Before the music: Behind the scenes look at Heartland of America Band

  • Published
  • By Staff Sgt. Rachelle Blake
  • 55th Wing Public Affairs
For some, the Air Force is only defined by awe-inspiring fighter jets screaming overhead, but the United States Air Force Heartland of America Band illustrates how the Air Force can be projected with a softer note.

The 15-member band communicates through the universal language of music and makes lasting connections with audiences from Offutt and throughout Nebraska.

Most people will see the band perform and never realize how much work goes on behind the scenes.

Before the band members are accepted into the Air Force, they have to audition. These auditions include showing the proficiency needed to read and play music on the spot and an ability to perform a wide range of music genres, a talent which is no easy feat.

"I sent some recordings and a copy of my resume to the band at Scott Air Force Base," said U.S. Air Force Tech. Sgt. Jarrett Robinett, USAF Heartland of America Band drummer. "They were hosting a cattle call audition to fill vacancies all over the Air Force, and I was selected to come play live. It was a pretty grueling process. You have to display versatility in a broad area of performance styles."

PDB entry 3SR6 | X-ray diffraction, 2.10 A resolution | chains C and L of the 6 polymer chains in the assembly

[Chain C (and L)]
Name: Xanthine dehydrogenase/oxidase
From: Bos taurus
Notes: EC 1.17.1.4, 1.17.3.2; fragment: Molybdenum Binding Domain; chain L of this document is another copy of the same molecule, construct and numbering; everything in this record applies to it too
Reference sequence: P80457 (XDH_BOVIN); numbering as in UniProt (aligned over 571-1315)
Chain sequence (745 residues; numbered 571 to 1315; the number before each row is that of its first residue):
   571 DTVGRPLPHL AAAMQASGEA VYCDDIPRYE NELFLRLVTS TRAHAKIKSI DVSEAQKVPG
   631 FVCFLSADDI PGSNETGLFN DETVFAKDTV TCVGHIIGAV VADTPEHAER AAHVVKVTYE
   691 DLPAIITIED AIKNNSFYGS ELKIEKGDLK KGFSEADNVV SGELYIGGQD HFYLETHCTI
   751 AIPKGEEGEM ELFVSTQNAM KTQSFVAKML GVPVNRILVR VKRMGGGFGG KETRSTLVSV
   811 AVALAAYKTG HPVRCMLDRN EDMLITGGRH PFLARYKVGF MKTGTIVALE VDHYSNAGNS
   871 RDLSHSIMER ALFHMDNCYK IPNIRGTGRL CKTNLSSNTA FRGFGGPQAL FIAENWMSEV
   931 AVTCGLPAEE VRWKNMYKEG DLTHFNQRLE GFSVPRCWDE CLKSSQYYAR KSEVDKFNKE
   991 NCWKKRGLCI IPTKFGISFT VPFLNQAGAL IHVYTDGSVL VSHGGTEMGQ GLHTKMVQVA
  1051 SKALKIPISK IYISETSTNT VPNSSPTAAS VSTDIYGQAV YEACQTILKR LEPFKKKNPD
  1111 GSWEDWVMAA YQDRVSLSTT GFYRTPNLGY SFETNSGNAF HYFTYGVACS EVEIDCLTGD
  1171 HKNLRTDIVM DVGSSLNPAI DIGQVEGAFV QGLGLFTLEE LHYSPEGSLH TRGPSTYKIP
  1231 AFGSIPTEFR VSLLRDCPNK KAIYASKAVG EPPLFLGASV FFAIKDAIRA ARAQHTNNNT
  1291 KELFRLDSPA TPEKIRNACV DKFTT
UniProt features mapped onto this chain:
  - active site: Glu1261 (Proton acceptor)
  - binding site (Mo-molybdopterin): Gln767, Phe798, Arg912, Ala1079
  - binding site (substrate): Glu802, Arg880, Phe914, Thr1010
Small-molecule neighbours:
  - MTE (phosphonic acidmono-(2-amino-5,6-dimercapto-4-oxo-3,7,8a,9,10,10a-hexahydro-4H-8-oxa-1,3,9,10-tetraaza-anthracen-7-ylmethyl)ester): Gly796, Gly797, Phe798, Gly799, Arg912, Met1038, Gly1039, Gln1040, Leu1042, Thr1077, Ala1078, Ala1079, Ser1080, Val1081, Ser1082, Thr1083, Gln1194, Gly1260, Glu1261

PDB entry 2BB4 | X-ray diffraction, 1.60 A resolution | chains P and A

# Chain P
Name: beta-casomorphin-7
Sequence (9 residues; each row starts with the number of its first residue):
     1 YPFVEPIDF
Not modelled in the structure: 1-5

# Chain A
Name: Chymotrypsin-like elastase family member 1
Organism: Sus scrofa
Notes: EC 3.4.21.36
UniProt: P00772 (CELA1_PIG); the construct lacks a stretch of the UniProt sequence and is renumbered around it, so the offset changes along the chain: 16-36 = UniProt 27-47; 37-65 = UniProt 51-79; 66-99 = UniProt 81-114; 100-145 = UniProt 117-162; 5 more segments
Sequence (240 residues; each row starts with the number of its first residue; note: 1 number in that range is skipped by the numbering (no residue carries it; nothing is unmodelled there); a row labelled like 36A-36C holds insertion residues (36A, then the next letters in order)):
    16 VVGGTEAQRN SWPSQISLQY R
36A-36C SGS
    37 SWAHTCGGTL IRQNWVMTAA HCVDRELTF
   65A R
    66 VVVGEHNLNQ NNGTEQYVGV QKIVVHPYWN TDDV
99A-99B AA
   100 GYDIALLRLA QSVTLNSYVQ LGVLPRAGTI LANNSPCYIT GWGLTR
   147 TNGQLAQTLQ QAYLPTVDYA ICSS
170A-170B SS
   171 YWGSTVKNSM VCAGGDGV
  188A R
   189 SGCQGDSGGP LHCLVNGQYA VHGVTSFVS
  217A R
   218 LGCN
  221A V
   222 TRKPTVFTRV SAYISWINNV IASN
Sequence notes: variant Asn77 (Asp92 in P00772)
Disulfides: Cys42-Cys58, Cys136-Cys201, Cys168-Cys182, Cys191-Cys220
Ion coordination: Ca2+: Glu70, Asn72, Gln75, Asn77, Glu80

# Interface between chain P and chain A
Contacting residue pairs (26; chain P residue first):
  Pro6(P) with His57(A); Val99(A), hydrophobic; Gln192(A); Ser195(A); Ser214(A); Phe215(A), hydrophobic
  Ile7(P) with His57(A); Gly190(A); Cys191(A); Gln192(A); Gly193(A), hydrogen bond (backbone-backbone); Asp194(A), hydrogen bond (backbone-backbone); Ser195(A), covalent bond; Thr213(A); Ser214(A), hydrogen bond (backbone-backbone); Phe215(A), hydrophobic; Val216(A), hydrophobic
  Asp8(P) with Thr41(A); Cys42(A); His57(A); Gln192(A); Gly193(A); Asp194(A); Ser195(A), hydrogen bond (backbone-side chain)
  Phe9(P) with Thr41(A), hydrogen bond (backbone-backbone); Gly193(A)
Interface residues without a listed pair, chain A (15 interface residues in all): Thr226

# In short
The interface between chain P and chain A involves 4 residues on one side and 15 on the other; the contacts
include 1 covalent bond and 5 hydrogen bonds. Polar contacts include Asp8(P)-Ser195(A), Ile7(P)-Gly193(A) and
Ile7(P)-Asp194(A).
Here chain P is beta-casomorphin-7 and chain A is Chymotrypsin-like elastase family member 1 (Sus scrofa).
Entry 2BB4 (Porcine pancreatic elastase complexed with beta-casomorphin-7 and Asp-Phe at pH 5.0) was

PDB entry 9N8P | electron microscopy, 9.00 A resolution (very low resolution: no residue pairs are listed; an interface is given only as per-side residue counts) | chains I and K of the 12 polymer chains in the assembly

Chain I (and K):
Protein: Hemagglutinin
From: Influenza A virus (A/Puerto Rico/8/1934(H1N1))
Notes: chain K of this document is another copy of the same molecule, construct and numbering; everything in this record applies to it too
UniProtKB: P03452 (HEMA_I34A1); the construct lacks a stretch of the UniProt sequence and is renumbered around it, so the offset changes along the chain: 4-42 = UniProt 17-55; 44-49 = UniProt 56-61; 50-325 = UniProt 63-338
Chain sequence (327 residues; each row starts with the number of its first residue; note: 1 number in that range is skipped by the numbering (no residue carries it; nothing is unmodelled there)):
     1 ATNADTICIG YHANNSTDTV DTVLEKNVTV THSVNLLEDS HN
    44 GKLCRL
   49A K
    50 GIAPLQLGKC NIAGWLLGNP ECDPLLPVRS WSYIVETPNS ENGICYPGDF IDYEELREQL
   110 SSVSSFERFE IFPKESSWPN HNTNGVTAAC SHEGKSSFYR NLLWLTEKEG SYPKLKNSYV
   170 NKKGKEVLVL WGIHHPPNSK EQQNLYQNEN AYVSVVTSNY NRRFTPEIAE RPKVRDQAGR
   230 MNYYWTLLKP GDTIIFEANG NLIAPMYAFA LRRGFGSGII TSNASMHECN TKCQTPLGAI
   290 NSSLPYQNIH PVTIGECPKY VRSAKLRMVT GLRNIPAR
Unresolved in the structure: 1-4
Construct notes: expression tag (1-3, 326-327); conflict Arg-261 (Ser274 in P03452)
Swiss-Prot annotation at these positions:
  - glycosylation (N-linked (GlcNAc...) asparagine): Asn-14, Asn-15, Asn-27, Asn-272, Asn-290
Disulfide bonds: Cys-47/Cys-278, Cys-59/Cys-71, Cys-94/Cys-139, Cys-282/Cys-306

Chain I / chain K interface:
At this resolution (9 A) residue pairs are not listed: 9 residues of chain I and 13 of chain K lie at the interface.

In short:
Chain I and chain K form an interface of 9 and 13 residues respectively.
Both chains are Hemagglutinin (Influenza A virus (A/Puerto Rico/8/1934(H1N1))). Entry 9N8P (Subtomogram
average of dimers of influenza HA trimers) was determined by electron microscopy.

Once you are in the band, you never know what type of performance you will be performing and when, he added.

"One day, in the morning, I could be performing at a promotion ceremony and that night I will have to play a rock and country show," Robinett said. "Then the next day, I'll be playing jazz at a reception at the Patriot Club."

There have been occasions when auditions are held and no one is selected. But, once an individual makes the cut, they are sent to basic training like everyone else. 

After basic, they are shipped off to their first duty station. They never experience technical school like most Airmen and are expected to be ready to perform upon arrival. This can be a lot of pressure for a young Airman.

"Whenever you get out of basic training, there is no phase out," Robinett said. "It is a shock and it is something we have to manage and be mindful of. Our unit does a good job of transitioning from the rigid lifestyle of training into the family squadron concept."

Here at Offutt, the band members are assigned into three groups, some performing in more than one.

"First we have Vortex, a rock band with brass instruments," said Doug Roe, Heartland of America Band musical resources specialist and director of operations. "Then those same brass players have their own group called Offutt Brass.  Finally, we have Raptor, a traditional rock band. We also have an audio engineer assigned to the band who supports all of these groups when necessary."

It is each member's individual responsibility to practice their respective instruments and stay proficient.  For a musician like Roe, who spent his 22-and-a-half-year military career in the Offutt band, this meant playing for several hours a day. But for each member, it is different.

"You have to manage your skills and keep them sharp," Robinett said. "I personally need to spend at least two to three hours a week practicing. But I know brass players, on the other hand, if they don't utilize the muscles in their lips, they atrophy and that can create a whole host of problems. So, brass players usually spend at least an hour a day practicing solo."